C. This issue divided the Restoration Movement in America. The first recorded use of an instrument among churches of the Restoration Movement came in Midway Kentucky in 1859 when a preacher named L.L. Pinkerton introduced the use of a small foot-pedaled organ called a melodeon.

1. Those who became the Christian Church (and Disciples of Christ) denomination accepted the use of the instrument in worship.

2. Those who sought to be simply churches of Christ opposed it.

3. The efforts of “Progressives” within churches of Christ to introduce this into worship is nothing new—it is an old digression.

a.  In 2006 the Richland Hills church in Fort Worth, Texas introduced the use of instruments into their worship. The move came at the urging of their preacher Rick Atchley, who claimed in a sermon on December 10, 2006 to have been rebuked by the Holy Spirit for leading people to believe it was wrong.

III. Answering a Few Objections.

A.      “This is just an argument from silence!”

1.      Sometimes even members of the church will approach it this way, urging people to have a respect for the silence of the Scripture.

2.      There may be a place for that type of caution, but really when it comes to this issue it is not about silence, but about what is said. The Bible says to sing—anything else is adding an action that is not commanded.

B.      “But, the Bible doesn’t say you can’t!”

1.      When a positive instruction is given, is it logical or reasonable to conclude that we are only restricted to that if it carries with a negative prohibition of every other alternative?

2.      Sometimes the Bible gives prohibitions, but we understand that when positive instructions are given it necessarily prohibits alternatives that don’t conform to that instruction.

3.      For example, “Love you neighbor as yourself”—“Do unto others as you would have them do unto you.” Have you ever considered all the things that are NOT specifically prohibited, but we understand do not conform to this instruction. We don’t see anything that says:

         “Don’t pour salt in their coffee.”

         “Don't put trash in their front yard.”

         “Don’t key the side of their car.”

Would anyone argue that the absence of a specific prohibition gives approval for any of these action? No.

4.      In the same way, when the Bible says sing, it doesn’t have to say “don’t play a drum, or a guitar, or a tuba, or a harpsichord.” None of those things are inherently necessary to the definition of what it means to sing.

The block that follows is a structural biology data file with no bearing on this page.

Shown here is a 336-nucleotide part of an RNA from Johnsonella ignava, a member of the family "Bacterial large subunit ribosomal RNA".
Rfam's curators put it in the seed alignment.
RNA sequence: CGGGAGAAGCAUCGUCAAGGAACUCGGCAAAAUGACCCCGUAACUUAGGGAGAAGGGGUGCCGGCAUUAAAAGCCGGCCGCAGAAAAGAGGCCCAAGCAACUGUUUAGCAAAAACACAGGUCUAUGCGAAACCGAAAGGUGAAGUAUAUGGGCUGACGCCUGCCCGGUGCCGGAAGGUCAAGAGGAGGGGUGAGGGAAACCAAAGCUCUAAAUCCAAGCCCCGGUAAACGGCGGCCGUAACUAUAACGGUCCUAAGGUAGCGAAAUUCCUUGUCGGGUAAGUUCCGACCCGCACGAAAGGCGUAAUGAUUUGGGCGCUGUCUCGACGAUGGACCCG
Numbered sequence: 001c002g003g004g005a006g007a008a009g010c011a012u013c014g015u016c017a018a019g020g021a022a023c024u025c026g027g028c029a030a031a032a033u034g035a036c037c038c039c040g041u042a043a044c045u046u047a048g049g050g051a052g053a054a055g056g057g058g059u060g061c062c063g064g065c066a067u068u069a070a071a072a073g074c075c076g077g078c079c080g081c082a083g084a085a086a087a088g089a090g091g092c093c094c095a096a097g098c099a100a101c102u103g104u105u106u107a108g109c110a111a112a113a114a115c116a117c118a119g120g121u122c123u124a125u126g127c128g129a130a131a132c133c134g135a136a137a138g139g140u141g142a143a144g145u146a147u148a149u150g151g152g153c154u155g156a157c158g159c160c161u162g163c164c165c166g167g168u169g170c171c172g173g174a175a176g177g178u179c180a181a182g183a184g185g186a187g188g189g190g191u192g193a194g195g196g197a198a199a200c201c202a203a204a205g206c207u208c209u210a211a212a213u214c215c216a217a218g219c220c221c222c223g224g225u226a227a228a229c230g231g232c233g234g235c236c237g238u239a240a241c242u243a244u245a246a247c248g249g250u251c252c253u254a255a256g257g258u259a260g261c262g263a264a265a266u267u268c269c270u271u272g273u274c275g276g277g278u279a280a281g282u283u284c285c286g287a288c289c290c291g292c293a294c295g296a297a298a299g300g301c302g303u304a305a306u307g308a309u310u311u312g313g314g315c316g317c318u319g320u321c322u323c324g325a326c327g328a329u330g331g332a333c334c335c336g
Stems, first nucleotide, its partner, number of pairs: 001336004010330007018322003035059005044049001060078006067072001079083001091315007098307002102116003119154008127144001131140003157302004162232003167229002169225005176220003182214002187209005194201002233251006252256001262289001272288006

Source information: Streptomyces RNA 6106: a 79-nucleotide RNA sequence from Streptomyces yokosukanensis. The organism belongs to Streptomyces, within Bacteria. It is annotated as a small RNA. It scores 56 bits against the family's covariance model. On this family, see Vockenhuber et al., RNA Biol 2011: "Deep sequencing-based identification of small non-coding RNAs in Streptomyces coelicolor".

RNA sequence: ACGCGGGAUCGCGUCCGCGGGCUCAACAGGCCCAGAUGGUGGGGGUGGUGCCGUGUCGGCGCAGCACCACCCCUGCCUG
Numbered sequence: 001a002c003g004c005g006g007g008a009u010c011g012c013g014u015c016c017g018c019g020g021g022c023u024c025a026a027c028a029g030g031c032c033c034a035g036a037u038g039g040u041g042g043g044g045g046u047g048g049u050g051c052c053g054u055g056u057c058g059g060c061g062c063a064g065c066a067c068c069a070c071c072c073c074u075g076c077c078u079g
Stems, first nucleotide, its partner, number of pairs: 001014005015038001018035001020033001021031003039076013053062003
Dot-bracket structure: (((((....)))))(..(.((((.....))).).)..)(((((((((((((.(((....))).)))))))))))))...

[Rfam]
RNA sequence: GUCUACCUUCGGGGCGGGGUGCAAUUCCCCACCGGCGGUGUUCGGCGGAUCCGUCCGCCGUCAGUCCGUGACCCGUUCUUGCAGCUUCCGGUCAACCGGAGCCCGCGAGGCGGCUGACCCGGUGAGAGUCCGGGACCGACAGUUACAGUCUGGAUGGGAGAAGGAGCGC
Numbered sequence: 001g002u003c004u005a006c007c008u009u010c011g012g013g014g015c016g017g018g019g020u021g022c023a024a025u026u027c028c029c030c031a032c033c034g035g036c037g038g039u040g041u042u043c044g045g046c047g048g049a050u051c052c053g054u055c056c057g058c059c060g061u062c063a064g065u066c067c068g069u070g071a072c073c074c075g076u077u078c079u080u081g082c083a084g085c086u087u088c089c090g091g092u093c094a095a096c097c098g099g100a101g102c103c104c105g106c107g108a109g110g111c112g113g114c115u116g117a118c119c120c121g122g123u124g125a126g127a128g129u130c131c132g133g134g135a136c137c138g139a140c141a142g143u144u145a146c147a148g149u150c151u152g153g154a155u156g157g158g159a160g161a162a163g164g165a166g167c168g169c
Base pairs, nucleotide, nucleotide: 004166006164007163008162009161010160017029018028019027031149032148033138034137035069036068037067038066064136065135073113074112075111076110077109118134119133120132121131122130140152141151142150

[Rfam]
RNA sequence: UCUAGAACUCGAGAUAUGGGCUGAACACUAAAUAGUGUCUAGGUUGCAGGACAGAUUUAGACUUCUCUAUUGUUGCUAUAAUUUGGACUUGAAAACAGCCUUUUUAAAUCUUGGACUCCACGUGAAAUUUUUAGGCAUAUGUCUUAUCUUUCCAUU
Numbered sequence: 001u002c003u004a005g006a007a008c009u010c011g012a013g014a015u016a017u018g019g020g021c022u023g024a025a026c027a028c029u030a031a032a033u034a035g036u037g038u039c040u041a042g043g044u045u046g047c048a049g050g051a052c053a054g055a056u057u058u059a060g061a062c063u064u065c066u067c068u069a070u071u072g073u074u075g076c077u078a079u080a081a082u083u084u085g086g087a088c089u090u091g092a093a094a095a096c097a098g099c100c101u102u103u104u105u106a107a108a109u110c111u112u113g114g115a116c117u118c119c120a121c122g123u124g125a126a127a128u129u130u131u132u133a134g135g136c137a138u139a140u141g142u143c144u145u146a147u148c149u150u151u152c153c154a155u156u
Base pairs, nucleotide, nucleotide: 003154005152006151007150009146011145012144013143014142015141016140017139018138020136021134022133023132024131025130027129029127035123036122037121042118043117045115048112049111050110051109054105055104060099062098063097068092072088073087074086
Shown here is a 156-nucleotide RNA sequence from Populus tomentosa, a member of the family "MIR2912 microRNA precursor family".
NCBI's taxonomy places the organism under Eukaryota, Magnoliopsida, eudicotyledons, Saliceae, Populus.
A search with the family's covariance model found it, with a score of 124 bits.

C.      “Doesn’t the word psallō mean ‘to pluck’?—Doesn’t that show it’s ok?”

1.      This is an argument that rests on the meaning of a word used five times in the New Testament.

a.       In Ephesians 5:19 it is translated, “singing and making melody in your heart to the Lord.”

b.      In James 5:13 it is translated, “Is any merry? let him sing psalms.”

c.       In 1 Corinthians 14:15 it is translated, I will sing with the spirit, and I will sing with the understanding also.”

d.      Finally, in Romans 15:9 it is translated, “I will confess to thee among the Gentiles, and sing unto thy name.” This is a quote from 2 Sam. 22:50.

2.      The word here is the Greek word psallō which is defined to mean, “1) to pluck off, pull out; 2) to cause to vibrate by touching, to twang; 2a) to touch or strike the chord, to twang the strings of a musical instrument so that they gently vibrate; 2b) to play on a stringed instrument, to play, the harp, etc; 2c) to sing to the music of the harp; 2d) in the NT to sing a hymn, to celebrate the praises of God in song” (Thayer). A similar definition is offered for the Hebrew word from 2 Sam. 22:50—zamar means, “1) to sing, sing praise, make music; 1a) (Piel); 1a1) to make music, sing; 1a2) to play a musical instrument” (BDB).

a.       The evidence seems to be that psallō underwent a shift in meaning over time from originally meaning only to pluck—then to sing to accompaniment—by New Testament times often to sing alone—in modern Greek just to sing. Unfortunately, this doesn’t seem to satisfy people who are wrestling with this issue. If this is a sticking point for you or someone you are studying with let’s just look at two questions about this...

b.      If this does mean play (or even sing to accompaniment) in the New Testament why hasn’t it been translated that way?—Most translators are denominational. Many accept the use of instrumental music, but they recognize in its NT use it means to sing.

c.       If this does mean play what instrument does it command is to be played? Note: making melody in your heart to the Lord”  (Eph. 5:19)—I will sing with the understanding” (1 Cor. 14:15). If any instrument is to be played it is the “heart”—it is the “understanding” (or “mind” NASB). Hearing an instrument might move the heart or mind, but if we want to argue that this means to play the instrument that is specified is the heart or the mind.

Kyle Pope 2015